The volume of gas mentioned in the deal is similar to the amount Santos expects to produce at its proposed water-hungry Narrabri coal seam gasfield.

To facilitate the creation of one or more gasfields in north-west New South Wales the Berejiklian Coalition Government held a second hearing into the NSW Chief Scientist’s recommendations on coal seam gas in NSW on 4 February 2020.

As the Berejiklian Government failed to act on the Chief Scientist's original recommendations, this second hearing was a cause for concern......

Lock The Gate Alliance, 3 February 2020:

CSG hearing round 2 must deliver more than just hot air

The holding of a second hearing into the NSW Chief Scientist’s recommendations on coal seam gas in NSW is evidence the Berejiklian Government is not prepared to deal with the repercussions of the destructive industry, according to Lock the Gate Alliance.

The hearing, to be held tomorrow, is only happening because the Government was unable to properly answer questions about CSG at the original hearing, held in December last year.

Lock the Gate NSW coordinator Georgina Woods said it was even more crucial than ever now for the Government to answer questions about its forgotten promises on coal seam gas, given the state and federal governments look poised to sacrifice the north west following last week’s energy deal announcement.

It was deeply troubling to watch government representatives scratch their heads when asked basic questions about their oversight of this damaging industry at the last hearing. It demonstrated an alarming lack of attention to the serious risk coal seam gas poses to groundwater in North West NSW,” Ms Woods said.

Last week’s energy deal with Canberra has raised the very real risk that state and federal governments will run roughshod over the facts and heap political pressure on planning authorities to approve Santos’ destructive Narrabri coal seam gas proposal.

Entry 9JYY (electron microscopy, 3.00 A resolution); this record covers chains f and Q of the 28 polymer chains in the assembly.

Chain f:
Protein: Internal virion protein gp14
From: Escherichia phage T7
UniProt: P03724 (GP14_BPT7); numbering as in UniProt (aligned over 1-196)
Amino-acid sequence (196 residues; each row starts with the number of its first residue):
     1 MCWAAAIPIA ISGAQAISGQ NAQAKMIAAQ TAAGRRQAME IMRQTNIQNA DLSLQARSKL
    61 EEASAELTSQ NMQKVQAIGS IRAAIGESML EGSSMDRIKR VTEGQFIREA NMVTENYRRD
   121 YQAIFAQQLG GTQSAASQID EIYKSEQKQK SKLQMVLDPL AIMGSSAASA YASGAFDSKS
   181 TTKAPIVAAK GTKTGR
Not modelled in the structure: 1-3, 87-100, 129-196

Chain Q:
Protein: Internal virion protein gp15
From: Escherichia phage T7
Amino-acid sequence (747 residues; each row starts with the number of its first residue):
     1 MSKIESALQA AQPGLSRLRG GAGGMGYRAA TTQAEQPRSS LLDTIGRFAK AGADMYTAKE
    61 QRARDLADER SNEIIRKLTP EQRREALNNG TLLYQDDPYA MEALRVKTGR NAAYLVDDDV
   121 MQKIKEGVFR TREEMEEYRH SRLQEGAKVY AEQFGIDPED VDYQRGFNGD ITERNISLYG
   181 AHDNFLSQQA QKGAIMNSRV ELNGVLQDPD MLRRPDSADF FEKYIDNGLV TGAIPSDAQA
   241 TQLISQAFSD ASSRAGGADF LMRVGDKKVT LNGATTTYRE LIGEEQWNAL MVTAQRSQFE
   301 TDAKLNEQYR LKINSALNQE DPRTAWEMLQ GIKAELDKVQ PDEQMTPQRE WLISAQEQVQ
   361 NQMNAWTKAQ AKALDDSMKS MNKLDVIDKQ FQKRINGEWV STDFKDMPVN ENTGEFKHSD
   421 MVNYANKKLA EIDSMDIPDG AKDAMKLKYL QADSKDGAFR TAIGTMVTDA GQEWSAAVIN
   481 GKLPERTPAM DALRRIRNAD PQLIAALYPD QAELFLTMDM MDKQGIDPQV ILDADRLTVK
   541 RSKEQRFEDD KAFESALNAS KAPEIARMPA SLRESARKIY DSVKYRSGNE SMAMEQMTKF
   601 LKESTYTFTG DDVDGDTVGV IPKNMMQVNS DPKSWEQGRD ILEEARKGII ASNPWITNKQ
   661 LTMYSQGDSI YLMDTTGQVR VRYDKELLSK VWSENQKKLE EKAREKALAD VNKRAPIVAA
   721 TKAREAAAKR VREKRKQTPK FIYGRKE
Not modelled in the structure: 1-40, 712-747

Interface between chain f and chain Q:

This inquiry has shown how unready and unaware the Government is for the environmental, social and economic damage that will inflict.

There is still time to stop Santos’ Narrabri gas project from puncturing holes in a recharge aquifer of the Great Artesian Basin, one of western New South Wales’ most precious groundwater resources. There is still time to make this important area a no-go zone for coal seam gas and safeguard the water resources of north west New South Wales.”

Ms Woods said it was clear from the last hearing that major recommendations made by the Chief Scientist had not been implemented.

The biggest gaps include failure to provide a three-tiered environmental insurance scheme, failure to establish a standing expert committee, and failure to develop systems that can detect cumulative impacts of the industry on precious water resources,” she said.

There are 11 expired and unused legacy coal seam gas licences languishing over the farmland, towns, and precious water resources of the drought-stricken north west that have never been through the Government’s new system for assessing areas for gas exploration.

The NSW Government is leaving farming communities in the north west exposed to unforeseen and irreversible loss or contamination of water resources and other environmental and health impacts from the CSG industry.

We need a reset from the Government that prioritises water security, people, and the needs of future generations and that means stopping the Narrabri gasfield.”